A big shift has taken place in the last 20 years in the profile of cricket followers. It has moved from being a sport for the urban elite to one that has a mass following across the country. India is a single sport country where cricket is a religion, where passion for the game is deep and where the country shuts down when the national team is playing. And yet, this is only half the truth. According to Sanjay Gupta, COO, STAR India, even for a big match, consumers view only 15 per cent of the match on an average. Out of more than 1000 hours that an Indian viewer spent watching television last year, only 20 hours were on cricket. Consumption of domestic cricket is even worse. So what are the issues plaguing the sports genre in India?
Issues affecting sports broadcasting in India
Gupta believes that in India less than one per cent of the population has actually watched any sport in a stadium. And, yet, sports broadcasters have not made any effort to make their programming more relevant to the new audience. Also, in a country where less than 10 per cent of the population understands English and a much smaller number are native speakers, sports broadcasters programme only in English.
Elaborating further, Gupta stated, “Around the world, sports graphics is used to bring the game closer to the viewer and helps the viewer understand the game. Yet, in cricket, graphics is more a nuanced tool meant to tickle the sensibilities of the few deep masters of the game, not the 99 per cent of the country that has never even been to a stadium. The same story extends to television commentary too. Rather than being the anchors of the game, the cricket commentator is invariably an expert talking to his peers.”
Gupta believes that along with the broadcasters, cable and satellite platforms have added to the problems. Around the world, sports has been a huge driver of revenue and profit for pay television operators, whereas in India every operator complains about the low ARPUs they get from the business. And yet, instead of using compelling sports content to get more money from consumers and reduce churn, the cable and satellite operators make it difficult for their subscribers to discover and develop a habit of consuming sports.
The distribution of sports channels are treated less like the mass product and more as premium add-on products for a small, rich, niche audience. Also, these platforms turn off the channel when a marquee event is not on. While this may have made sense in the old, bandwidth-limited analog world where you could only put 20 to 30 channels, it makes no sense that even DTH operators are employing the same tactic when they have 300 channels to offer.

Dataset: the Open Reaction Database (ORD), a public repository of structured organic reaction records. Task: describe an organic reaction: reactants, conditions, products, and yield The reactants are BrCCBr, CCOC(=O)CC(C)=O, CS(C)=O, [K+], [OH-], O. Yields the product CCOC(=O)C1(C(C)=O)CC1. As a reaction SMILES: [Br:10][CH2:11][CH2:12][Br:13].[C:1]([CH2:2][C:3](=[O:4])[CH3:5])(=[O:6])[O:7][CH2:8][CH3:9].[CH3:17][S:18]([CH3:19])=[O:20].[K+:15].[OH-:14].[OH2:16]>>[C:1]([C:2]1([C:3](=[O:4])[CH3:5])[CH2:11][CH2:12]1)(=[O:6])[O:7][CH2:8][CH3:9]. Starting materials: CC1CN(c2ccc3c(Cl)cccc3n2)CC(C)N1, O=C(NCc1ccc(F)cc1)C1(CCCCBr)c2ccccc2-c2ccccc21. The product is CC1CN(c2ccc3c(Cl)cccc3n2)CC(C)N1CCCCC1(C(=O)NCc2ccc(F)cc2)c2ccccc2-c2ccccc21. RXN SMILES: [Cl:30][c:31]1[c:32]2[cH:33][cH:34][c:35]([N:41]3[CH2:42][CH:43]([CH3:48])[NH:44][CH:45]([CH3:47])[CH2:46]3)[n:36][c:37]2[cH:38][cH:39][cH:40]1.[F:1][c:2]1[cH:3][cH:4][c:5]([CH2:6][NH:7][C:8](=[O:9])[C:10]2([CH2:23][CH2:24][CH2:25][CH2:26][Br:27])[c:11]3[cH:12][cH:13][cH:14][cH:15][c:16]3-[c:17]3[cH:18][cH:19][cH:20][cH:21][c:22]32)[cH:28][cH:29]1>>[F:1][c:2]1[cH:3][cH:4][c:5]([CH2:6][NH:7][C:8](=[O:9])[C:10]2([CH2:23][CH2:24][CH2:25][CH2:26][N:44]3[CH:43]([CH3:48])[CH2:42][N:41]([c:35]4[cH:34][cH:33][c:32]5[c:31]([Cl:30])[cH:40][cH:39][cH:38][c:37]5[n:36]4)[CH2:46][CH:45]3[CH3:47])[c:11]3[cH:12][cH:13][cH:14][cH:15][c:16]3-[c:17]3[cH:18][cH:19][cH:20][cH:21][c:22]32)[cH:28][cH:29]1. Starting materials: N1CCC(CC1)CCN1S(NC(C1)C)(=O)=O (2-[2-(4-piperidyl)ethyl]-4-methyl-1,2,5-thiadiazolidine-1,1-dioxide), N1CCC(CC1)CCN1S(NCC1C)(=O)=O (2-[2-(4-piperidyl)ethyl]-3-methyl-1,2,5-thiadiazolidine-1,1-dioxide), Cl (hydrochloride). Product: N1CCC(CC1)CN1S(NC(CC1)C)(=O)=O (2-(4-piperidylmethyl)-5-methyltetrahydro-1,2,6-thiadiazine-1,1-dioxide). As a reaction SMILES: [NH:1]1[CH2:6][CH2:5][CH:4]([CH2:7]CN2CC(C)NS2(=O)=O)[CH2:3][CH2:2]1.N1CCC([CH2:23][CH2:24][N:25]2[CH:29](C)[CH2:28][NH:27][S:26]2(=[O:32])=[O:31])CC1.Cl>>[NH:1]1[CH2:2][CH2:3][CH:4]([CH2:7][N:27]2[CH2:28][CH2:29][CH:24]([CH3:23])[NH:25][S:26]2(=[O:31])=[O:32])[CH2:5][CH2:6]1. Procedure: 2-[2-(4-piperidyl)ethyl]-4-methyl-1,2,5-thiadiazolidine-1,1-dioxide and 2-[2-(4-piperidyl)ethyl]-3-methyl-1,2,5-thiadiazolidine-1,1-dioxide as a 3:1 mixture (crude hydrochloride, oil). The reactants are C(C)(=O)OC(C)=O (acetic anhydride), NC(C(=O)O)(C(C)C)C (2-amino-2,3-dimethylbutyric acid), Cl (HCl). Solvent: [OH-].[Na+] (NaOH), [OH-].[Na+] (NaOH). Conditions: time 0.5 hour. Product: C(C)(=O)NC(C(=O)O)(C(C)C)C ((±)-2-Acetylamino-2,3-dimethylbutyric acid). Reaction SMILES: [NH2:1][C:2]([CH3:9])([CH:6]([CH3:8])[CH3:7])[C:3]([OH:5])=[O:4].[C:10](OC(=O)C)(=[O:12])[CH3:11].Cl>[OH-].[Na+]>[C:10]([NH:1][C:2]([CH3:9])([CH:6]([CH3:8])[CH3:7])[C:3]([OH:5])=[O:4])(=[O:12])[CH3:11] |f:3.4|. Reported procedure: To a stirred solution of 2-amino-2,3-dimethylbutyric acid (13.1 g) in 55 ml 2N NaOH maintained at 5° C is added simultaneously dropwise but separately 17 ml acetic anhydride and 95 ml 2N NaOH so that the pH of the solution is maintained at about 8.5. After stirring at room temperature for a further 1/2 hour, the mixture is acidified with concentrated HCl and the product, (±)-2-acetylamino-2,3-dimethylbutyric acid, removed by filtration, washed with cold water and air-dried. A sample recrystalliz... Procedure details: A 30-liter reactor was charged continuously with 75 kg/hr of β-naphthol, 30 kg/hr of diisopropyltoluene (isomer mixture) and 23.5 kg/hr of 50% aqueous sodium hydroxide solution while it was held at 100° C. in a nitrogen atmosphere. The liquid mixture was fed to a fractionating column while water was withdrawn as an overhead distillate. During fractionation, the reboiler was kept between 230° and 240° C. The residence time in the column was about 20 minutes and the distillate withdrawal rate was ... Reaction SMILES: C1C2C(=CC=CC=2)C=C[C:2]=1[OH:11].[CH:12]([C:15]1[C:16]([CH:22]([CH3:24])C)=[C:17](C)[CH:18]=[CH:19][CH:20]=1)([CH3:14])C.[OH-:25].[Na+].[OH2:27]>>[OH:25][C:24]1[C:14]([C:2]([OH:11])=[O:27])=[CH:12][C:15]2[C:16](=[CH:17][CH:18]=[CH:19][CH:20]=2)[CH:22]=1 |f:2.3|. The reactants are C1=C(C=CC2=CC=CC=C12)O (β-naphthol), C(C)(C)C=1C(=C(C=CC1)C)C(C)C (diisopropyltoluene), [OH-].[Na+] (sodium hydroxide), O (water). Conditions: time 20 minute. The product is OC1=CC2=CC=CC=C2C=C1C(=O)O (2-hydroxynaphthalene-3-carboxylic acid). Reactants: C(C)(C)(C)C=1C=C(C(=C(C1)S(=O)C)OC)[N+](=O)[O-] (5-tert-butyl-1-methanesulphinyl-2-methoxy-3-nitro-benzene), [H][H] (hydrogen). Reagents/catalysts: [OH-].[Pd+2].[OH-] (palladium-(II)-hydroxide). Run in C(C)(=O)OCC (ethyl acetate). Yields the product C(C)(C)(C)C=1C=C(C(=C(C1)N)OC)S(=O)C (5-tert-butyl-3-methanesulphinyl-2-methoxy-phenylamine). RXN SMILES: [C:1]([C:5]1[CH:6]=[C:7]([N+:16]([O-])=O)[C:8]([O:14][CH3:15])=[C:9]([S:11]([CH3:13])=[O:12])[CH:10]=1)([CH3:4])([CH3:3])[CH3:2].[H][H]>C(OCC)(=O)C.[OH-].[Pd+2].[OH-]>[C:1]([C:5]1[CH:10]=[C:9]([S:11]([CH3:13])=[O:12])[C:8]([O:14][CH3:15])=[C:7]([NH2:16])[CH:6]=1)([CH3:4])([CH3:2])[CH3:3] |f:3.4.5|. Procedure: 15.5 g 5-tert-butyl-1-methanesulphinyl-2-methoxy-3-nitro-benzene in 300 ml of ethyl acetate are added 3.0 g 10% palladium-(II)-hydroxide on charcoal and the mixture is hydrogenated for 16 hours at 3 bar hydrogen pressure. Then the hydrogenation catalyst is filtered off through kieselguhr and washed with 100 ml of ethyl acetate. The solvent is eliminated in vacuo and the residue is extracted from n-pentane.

Gupta said, “Even worse is the behaviour of a few platforms that have created their own channels that switch to the most marquee sports events of multiple broadcasters. While they hide under the pretence that they are addressing a consumer need, what they are really doing is illegal piracy. But what is distressing is that they do not understand the long-term damage they are doing to the business. Instead of multiplying choices and triggering demand, they are creating a structure that will ensure that viewers only watch a few cricket events.”
For the regulator and the government, the overwhelming objective must be to further consumer interest. If India has to break its poor status in international sports and use sports to create a virtuous cycle for the larger society, then the regulator has a powerful role to play but has in turn imposed a cap on prices. According to Gupta, a price cap is never good for the long-term health of a business but it is especially absurd in the context of sports, where the market we operate in is truly global and where the acquisition costs for rights reflects a global market. Shockingly, Star Sports can charge no more than the country’s weakest sports channel with practically any sports on it.
“To make matters worse, the government has mandated that the most expensive sports events are events of national importance that need to be made available to the public broadcaster – who in turn not only retransmits an unencrypted signal to all its subscribers for free, but also makes it available to private platforms to carry the content under a statutorily mandated ‘must carry’ law,” added Gupta.
The entire eco system has therefore unwittingly conspired to ensure that sports broadcast is unprofitable, sports consumption is limited and sports followership is minimal.
STAR India’s big sports push
The unhealthy equilibrium which is hurting the country, the consumer and the media industry needs to be changed. And as the country’s media leader, and as a company that has faced such hurdles before and still managed to build an outstanding franchise, the Network believes that they can shape this change.
Gupta shared, “Though it will require a lot of effort to break the status quo, we will have to ensure that we create compelling sports content, across multiple sports, across multiple languages, with an economic structure that will add value for all. But we are patient as we always have been in India. And our history, our parentage and the coherence of our approach gives us confidence that we will build India’s first successful and profitable sports franchise.”
Sanjay Gupta was expressing his views on the dynamics of sports broadcast in the country at the on-going Asia Pacific Pay-TV Operators Summit in Bali, Indonesia.